Kyoto: flea market, golden pavilion, tea ceremony, imperial palace, castle

As we thought we would only have two days in Kyoto, we wanted to cram and experience as much as possible (in the end, we were here for three days). Today, we went on foot so there was miles of walking to be had and extremely sore feet at the end of the day.

In the morning, we explored Kitano Tenmangu, which host the biggest flea market once a month. It just so happens that we were in Kyoto on this day. The market was full of antiques, kimonos, furniture, ceramics, crafts, food, clothes, where the prices completely ranged depending on the seller. Markets are just one thing, I love doing. The busy, loud, bargaining atmosphere always puts a smile on my face as well as being able to sift through different thing, trying to find a bargain (unfortunately, I couldn’t really buy anything because of my adventures of the next year and not being able to store anything). Here, there were many local eyeing up product as well as tourist. The market was huge and covered roads and roads.


The Kitano Tenmangu shrine has statues of seat cows and bulls. Everywhere you looked, people were rubbing different parts of them believing they would be healed in that area.

After we strolled to Kinkakuji, Japan’s famous ‘Temple of the Golden Pavillion’. This was a breath-taking and amazing sight. The whole temple was covered in gold leaf, overlooking a huge lake and garden, which we wandered around. If you go to Kyoto, you have to go there.


While in the gardens, we passed an attractive thatched-roofed tea-ceremony house, which we decided to take a rest at. Inside, there were cushions around the room with a mat in the middle (of course you were not allowed to wear shoes). Once we had sat down, a lady wearing a kimono brought us over a bowl of cold green tea and dessert, where she bowed to us and blessed them. I tried the tea, which was strong and froffy, and personally I did not enjoy the taste. Most of it, I ended up downing the tea so I wasn’t seen as rude but couldn’t taste it for that long. The cake looked delicious so I though this would go better. However, it was sugary sort of icing with a red-bean paste inside. Again, it wasn’t to my tasting as it was way too sugary. This was an experience I’m glad I did but would not repeat it.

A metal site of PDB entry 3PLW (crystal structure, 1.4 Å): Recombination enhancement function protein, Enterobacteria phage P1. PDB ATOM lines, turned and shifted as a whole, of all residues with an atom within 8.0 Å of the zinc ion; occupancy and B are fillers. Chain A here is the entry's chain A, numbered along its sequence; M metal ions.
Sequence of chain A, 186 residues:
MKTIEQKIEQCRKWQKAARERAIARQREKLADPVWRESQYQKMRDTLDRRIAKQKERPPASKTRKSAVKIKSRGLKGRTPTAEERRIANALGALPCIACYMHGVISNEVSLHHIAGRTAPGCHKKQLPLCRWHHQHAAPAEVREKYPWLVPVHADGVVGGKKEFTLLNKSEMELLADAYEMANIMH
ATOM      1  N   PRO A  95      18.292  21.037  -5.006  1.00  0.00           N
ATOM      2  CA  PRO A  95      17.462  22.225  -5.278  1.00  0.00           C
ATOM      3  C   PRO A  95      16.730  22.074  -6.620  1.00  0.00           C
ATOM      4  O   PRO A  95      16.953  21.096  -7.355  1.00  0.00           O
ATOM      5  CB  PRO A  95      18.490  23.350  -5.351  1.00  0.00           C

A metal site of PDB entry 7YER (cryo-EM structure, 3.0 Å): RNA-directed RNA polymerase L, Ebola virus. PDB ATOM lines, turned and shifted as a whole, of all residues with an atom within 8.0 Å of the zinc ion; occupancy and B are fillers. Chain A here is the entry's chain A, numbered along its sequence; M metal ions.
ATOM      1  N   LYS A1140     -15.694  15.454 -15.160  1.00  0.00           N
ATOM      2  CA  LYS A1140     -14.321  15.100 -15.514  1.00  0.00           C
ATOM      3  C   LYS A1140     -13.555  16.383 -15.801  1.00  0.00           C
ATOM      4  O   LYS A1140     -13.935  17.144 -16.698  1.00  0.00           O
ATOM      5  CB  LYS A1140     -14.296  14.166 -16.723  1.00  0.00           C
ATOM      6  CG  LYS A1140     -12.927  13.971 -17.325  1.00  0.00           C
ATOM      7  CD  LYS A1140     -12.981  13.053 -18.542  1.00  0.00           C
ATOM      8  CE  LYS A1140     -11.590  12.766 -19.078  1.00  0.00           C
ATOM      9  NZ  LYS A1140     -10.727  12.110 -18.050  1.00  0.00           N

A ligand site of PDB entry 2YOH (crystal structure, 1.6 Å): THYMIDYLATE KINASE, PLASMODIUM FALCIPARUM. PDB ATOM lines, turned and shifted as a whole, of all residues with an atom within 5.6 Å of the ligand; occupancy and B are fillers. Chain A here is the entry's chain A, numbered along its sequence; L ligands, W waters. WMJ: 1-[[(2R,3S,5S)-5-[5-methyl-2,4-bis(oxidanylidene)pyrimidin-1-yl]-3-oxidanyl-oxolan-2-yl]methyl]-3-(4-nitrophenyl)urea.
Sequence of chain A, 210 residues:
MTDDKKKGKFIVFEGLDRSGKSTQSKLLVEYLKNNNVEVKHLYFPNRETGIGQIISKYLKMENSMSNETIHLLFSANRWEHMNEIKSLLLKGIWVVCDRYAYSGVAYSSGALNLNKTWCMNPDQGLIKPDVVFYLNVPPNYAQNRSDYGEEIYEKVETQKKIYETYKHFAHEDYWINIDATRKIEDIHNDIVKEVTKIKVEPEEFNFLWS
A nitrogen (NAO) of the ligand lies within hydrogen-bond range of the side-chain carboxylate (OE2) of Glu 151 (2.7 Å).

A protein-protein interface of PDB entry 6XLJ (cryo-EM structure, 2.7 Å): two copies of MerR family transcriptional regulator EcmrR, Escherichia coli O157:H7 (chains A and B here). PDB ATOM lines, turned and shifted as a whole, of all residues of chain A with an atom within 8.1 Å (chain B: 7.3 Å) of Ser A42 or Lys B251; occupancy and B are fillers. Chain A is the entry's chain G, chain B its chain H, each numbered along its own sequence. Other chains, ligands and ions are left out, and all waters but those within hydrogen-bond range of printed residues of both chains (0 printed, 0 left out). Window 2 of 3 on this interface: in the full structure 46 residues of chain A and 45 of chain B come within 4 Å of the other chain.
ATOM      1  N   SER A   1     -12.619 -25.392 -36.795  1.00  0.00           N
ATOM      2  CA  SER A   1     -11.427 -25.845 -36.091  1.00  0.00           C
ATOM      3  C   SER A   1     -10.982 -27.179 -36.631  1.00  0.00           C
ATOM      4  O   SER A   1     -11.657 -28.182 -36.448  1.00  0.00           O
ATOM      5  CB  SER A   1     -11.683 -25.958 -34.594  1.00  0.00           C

After, we entered the Daitokuji, which had 22 temples scattered around (previously there were about 60 built but were burned down). The temples looked pretty identical to me but we did experience a Zen garden. I’m not sure what I expected but this one was extremely small. In the middle was a wooden building, with a Japanese rock garden encompassing it. Each little rock and plant was place in a particular spot for a reason and they all symbolised something different e.g. The cow rock (nit sure why it was called this) symbolises people trying to do good things but getting caught up or choosing the wrong paths. It was a pretty little garden. Even though you were not allowed to take photos, I did take a sneaky shot.


Late afternoon, we walked to the Imperial Palace and then the Nijo-Jo castle. Unfortunately, they were both closed but managed to admire the surroundings. However, for the imperial Palace, you have to book a guided tour otherwise you can’t enter.


Imperial palace


Nijo-Jo castle

In the evening, we had some Udon noodles and an earlyish night.



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